Key Points:

  • The FAA has implemented a new policy categorizing key flight control design changes as "major," in response to the Boeing 737 MAX incidents.

  • This move follows Congress's 2020 legislation mandating greater transparency from manufacturers regarding systems that operate without direct pilot input.

  • The new guidance aims to improve aircraft certification safety, with ongoing deliberations on certifying additional Boeing MAX variants.

FAA's Tightened Certification Procedures

WASHINGTON D.C. — The Federal Aviation Administration (FAA) announced a significant policy shift on Tuesday, classifying crucial flight control design alterations as "major." This change directly addresses issues highlighted by the tragic Boeing 737 MAX crashes in 2018 and 2019. In response to these incidents, Congress enacted comprehensive reforms in 2020 to modify how new aircraft are certified. This includes a requirement for manufacturers to fully disclose safety-critical information to the FAA, particularly concerning systems that manipulate flight controls autonomously.

The FAA's latest directive, aimed at strengthening aircraft certification safety, also includes additional guidance for airplane manufacturers on identifying crucial safety information. This move stems from Boeing's failure to adequately inform the FAA about the Maneuvering Characteristics Augmentation System (MCAS), a critical safety system implicated in both fatal accidents.

Industry Response and Future Certification Plans

Boeing, responding to the FAA's announcement, expressed its commitment to transparent collaboration with the FAA to meet all certification requirements. Airbus, another major aircraft manufacturer, has not immediately responded to these developments.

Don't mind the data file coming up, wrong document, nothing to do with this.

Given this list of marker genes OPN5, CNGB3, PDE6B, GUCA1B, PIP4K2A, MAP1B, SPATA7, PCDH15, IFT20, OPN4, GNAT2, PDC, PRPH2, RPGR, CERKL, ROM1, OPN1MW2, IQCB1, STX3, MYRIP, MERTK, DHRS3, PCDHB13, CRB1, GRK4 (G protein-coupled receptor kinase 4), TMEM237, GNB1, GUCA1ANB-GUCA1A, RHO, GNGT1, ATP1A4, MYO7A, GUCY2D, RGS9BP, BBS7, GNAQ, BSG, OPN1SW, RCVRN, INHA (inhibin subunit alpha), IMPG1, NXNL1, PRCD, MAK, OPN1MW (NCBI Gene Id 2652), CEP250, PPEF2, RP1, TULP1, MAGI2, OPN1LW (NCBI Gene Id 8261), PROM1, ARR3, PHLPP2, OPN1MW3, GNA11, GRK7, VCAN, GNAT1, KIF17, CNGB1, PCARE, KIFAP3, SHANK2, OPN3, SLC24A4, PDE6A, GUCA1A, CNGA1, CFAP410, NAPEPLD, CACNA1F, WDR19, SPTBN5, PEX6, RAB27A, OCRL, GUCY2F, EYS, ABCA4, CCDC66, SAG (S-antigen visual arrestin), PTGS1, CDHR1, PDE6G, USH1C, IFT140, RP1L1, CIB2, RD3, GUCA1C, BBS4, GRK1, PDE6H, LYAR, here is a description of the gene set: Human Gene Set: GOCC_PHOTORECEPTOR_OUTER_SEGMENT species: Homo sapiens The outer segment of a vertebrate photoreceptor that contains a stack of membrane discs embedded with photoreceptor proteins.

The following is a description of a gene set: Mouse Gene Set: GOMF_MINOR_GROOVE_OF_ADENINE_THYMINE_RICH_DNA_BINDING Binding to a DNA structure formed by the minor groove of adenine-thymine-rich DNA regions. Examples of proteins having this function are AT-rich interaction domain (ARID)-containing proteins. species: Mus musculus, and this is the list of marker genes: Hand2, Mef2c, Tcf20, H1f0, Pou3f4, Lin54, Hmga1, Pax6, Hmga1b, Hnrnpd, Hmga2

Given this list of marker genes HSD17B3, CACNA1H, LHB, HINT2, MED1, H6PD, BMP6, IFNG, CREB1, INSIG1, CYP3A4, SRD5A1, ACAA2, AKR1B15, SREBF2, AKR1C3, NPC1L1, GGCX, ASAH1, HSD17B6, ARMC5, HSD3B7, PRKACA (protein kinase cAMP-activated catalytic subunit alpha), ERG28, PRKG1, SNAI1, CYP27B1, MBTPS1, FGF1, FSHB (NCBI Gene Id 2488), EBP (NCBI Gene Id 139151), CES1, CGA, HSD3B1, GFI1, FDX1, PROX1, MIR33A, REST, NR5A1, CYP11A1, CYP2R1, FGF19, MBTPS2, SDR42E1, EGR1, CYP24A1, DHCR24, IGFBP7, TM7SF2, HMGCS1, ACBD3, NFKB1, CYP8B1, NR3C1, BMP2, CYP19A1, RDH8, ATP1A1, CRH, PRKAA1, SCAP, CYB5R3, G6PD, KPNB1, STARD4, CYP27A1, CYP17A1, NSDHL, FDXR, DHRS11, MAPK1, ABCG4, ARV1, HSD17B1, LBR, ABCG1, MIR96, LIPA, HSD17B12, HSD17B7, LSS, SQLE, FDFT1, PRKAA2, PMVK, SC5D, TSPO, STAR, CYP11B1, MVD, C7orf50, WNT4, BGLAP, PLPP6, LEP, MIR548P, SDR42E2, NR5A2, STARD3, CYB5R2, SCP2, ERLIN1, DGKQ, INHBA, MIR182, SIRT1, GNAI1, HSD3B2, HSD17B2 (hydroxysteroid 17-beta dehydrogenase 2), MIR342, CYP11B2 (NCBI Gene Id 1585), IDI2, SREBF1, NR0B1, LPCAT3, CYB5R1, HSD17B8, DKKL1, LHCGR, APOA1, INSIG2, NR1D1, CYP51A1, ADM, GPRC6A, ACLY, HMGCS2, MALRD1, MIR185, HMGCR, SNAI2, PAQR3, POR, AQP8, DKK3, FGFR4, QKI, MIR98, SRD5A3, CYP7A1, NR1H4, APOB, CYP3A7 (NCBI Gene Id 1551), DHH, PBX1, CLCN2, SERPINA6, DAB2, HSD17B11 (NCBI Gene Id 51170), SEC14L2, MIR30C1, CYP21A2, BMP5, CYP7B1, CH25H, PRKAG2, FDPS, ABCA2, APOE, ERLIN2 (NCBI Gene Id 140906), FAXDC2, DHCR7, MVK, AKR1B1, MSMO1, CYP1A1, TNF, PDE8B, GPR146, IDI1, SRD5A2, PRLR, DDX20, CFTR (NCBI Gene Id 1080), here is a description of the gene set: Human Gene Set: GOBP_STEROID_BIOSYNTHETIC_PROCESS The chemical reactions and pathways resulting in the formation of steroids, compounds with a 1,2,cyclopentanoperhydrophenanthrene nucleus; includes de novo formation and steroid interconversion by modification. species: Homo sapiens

A U.S. House of Representatives investigation revealed that Boeing did not categorize MCAS as a safety-critical system, which would have subjected it to more rigorous FAA scrutiny during the certification process. The report also criticized the FAA for insufficient oversight of Boeing and the 737 MAX certification. The aftermath of the crashes, which led to a 20-month grounding of Boeing's best-selling aircraft, has cost the company over $20 billion in various expenses.

The FAA is currently evaluating the certification of two more models in the MAX series - the smaller MAX 7 and the larger MAX 10. As part of its ongoing efforts, the FAA announced in July its intention to establish milestones during the certification process to assess whether any design changes in airplane systems should be considered novel or unusual, necessitating extra attention.

In a related move last year, the FAA granted Boeing a shorter extension than requested for its regulatory compliance program, emphasizing the need for the company to implement "required improvements." This decision reflects the agency's commitment to ensuring higher safety standards in aircraft certification, following the lessons learned from the Boeing 737 MAX tragedies.